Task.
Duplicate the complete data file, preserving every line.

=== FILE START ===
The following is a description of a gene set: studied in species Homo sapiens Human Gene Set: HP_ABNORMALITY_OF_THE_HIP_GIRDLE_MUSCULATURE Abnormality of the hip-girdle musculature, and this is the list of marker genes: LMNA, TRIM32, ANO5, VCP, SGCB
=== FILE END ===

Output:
The following is a description of a gene set: studied in species Homo sapiens Human Gene Set: HP_ABNORMALITY_OF_THE_HIP_GIRDLE_MUSCULATURE Abnormality of the hip-girdle musculature, and this is the list of marker genes: LMNA, TRIM32, ANO5, VCP, SGCB